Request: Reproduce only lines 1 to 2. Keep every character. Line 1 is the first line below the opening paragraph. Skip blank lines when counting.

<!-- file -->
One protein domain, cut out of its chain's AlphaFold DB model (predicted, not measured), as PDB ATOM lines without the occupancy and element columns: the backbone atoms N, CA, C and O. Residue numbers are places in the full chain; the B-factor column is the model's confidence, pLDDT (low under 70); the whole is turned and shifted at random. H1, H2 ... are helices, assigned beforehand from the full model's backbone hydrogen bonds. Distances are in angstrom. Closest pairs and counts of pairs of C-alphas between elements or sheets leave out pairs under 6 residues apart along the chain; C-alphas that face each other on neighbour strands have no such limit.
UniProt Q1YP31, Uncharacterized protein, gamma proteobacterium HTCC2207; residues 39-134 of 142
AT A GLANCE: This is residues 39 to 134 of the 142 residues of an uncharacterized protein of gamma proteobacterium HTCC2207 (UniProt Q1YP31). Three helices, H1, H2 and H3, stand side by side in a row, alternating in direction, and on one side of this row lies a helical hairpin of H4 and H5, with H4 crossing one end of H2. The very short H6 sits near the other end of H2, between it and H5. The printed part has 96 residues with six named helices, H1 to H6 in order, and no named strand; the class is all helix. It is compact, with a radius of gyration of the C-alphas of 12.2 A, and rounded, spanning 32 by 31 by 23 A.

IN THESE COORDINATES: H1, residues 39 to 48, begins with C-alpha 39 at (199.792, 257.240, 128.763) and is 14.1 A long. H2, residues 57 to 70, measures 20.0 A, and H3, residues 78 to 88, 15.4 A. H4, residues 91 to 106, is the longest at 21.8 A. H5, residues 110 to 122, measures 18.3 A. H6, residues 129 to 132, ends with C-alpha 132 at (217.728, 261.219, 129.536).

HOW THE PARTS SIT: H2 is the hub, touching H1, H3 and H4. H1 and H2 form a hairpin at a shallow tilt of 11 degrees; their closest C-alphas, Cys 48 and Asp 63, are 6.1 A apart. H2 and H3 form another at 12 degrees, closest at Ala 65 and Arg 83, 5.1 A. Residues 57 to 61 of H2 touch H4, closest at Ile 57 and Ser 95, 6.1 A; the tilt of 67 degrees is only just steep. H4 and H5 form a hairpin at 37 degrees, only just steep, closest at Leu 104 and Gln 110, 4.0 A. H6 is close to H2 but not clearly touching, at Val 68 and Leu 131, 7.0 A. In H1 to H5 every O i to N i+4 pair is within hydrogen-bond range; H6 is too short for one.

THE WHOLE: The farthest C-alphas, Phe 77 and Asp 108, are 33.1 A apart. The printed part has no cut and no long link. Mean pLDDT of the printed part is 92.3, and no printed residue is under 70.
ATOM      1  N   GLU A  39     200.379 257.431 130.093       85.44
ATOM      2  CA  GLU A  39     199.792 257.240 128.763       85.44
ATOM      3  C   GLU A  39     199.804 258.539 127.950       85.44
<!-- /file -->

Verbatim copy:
UniProt Q1YP31, Uncharacterized protein, gamma proteobacterium HTCC2207; residues 39-134 of 142
AT A GLANCE: This is residues 39 to 134 of the 142 residues of an uncharacterized protein of gamma proteobacterium HTCC2207 (UniProt Q1YP31). Three helices, H1, H2 and H3, stand side by side in a row, alternating in direction, and on one side of this row lies a helical hairpin of H4 and H5, with H4 crossing one end of H2. The very short H6 sits near the other end of H2, between it and H5. The printed part has 96 residues with six named helices, H1 to H6 in order, and no named strand; the class is all helix. It is compact, with a radius of gyration of the C-alphas of 12.2 A, and rounded, spanning 32 by 31 by 23 A.